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‘We need more workers’: Labour shortage could slow down Victoria’s construction boom

Posted by on 21/11/2018

If you think there are more construction cranes around the capital city these days, you wouldn’t be wrong.

The City of Victoria is in the middle of a building boom. One thousand downtown residential units are under construction, along with two large-scale office projects.

“A lot of the pillars are going up faster than I would’ve expected to, so they’re really moving along,” Victoria resident Rick Murphy said.

But it seems to have hit a tipping point.

ChangSha Night Net

Victoria Mayor Lisa Helps says it comes down to one thing: “We need more workers.”

The City has decided to delay breaking ground on at least one project – the first leg of the separated bike path network worth more than $2 million.

It has extended the deadline for its tender call in hope of attracting more bids, which will likely result in an extension of the construction time.

“It’s a really good challenge to have,” Helps said. “People are investing in this city like no other time and that’s good news. We just need to make sure we can build the workforce to keep the building happening.”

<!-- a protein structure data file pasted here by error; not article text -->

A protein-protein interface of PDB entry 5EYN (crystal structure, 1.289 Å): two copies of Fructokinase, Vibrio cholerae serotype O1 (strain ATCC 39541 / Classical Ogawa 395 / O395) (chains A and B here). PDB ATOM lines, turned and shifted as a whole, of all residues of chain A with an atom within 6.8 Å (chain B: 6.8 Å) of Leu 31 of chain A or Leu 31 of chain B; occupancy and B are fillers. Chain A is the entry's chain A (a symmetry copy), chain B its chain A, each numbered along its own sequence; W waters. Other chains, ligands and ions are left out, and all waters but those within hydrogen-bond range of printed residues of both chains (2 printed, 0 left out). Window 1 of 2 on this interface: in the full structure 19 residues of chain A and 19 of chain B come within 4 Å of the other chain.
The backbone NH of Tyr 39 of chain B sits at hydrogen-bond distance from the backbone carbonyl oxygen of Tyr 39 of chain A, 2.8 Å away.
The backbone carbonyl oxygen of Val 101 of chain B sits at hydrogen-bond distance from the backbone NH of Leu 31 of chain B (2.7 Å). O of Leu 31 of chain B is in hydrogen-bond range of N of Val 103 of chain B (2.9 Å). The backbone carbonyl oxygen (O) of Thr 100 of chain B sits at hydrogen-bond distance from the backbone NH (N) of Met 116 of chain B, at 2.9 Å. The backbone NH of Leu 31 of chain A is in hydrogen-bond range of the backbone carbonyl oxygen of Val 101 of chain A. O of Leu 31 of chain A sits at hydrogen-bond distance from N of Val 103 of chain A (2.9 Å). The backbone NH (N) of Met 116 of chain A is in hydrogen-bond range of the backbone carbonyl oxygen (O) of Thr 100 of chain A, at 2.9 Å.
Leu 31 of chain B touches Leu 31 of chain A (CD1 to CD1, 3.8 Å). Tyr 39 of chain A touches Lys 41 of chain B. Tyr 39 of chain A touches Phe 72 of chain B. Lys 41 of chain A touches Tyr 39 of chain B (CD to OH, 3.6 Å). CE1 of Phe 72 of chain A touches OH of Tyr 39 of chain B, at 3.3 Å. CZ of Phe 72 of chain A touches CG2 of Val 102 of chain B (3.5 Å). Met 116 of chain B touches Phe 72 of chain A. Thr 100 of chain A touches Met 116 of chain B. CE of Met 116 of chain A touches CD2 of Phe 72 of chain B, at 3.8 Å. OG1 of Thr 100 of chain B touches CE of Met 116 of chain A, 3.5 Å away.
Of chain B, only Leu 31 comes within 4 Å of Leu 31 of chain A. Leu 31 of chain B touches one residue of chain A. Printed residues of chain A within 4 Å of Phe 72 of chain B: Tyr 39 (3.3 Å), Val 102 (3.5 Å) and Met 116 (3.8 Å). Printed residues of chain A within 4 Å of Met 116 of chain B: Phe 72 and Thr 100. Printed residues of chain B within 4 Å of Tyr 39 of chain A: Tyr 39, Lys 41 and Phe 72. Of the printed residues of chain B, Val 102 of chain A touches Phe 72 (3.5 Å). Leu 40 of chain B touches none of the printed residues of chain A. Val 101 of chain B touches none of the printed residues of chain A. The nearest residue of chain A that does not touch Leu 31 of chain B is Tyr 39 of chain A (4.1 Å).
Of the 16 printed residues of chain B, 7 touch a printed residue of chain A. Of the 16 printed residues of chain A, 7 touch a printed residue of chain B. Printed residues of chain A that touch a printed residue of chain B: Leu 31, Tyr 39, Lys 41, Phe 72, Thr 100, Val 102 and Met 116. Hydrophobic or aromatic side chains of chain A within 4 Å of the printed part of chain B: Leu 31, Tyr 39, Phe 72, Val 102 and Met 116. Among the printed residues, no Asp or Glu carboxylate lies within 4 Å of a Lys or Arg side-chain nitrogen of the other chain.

The demand for skilled workers is so great, construction companies are starting to look outside B.C.’s borders, specifically targeting Alberta’s laid-off oil patch workers. But it’s not always a perfect fit.

Kinetic Construction’s President and CEO Tom Blumb says, “There’s not a kind of direct connection between the trades available there and what we need here. You actually have to grow your own.”

Or offer the training. The province is looking to capitalize on the thousands making their way back to B.C. by providing them with the necessary in-demand skills.

“We’re seeing increased training all across British Columbia very focused on in-demand trades, Jobs, Tourism and Skills Training Minister Shirley Bond said. “We’ve seen significant net in-migration over the past number of months – thousands of people coming to find work. We have jobs looking for people, and that’s a problem we’d much rather have than the reverse.”

With the boom projected to last for several years, the problem isn’t going to end anytime time soon. It will be up to the City to come up with a strategy to handle things moving forward.

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